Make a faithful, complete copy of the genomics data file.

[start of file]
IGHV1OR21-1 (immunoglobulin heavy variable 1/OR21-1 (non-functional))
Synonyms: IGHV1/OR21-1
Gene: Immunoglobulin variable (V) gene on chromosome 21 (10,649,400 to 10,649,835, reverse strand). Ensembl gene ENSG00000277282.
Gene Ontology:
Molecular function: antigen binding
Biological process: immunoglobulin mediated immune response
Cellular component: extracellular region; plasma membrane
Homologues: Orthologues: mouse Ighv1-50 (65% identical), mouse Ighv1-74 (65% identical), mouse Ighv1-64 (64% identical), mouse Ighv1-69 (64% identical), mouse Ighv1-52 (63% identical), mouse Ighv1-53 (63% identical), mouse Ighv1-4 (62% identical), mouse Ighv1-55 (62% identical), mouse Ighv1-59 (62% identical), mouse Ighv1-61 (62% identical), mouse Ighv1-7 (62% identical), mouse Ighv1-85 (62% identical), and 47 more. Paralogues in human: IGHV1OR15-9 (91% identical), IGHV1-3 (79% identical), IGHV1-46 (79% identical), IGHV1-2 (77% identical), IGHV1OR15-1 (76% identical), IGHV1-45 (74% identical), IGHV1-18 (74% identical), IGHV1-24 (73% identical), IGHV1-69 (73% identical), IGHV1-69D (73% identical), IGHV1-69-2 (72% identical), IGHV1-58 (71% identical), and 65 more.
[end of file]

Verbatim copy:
IGHV1OR21-1 (immunoglobulin heavy variable 1/OR21-1 (non-functional))
Synonyms: IGHV1/OR21-1
Gene: Immunoglobulin variable (V) gene on chromosome 21 (10,649,400 to 10,649,835, reverse strand). Ensembl gene ENSG00000277282.
Gene Ontology:
Molecular function: antigen binding
Biological process: immunoglobulin mediated immune response
Cellular component: extracellular region; plasma membrane
Homologues: Orthologues: mouse Ighv1-50 (65% identical), mouse Ighv1-74 (65% identical), mouse Ighv1-64 (64% identical), mouse Ighv1-69 (64% identical), mouse Ighv1-52 (63% identical), mouse Ighv1-53 (63% identical), mouse Ighv1-4 (62% identical), mouse Ighv1-55 (62% identical), mouse Ighv1-59 (62% identical), mouse Ighv1-61 (62% identical), mouse Ighv1-7 (62% identical), mouse Ighv1-85 (62% identical), and 47 more. Paralogues in human: IGHV1OR15-9 (91% identical), IGHV1-3 (79% identical), IGHV1-46 (79% identical), IGHV1-2 (77% identical), IGHV1OR15-1 (76% identical), IGHV1-45 (74% identical), IGHV1-18 (74% identical), IGHV1-24 (73% identical), IGHV1-69 (73% identical), IGHV1-69D (73% identical), IGHV1-69-2 (72% identical), IGHV1-58 (71% identical), and 65 more.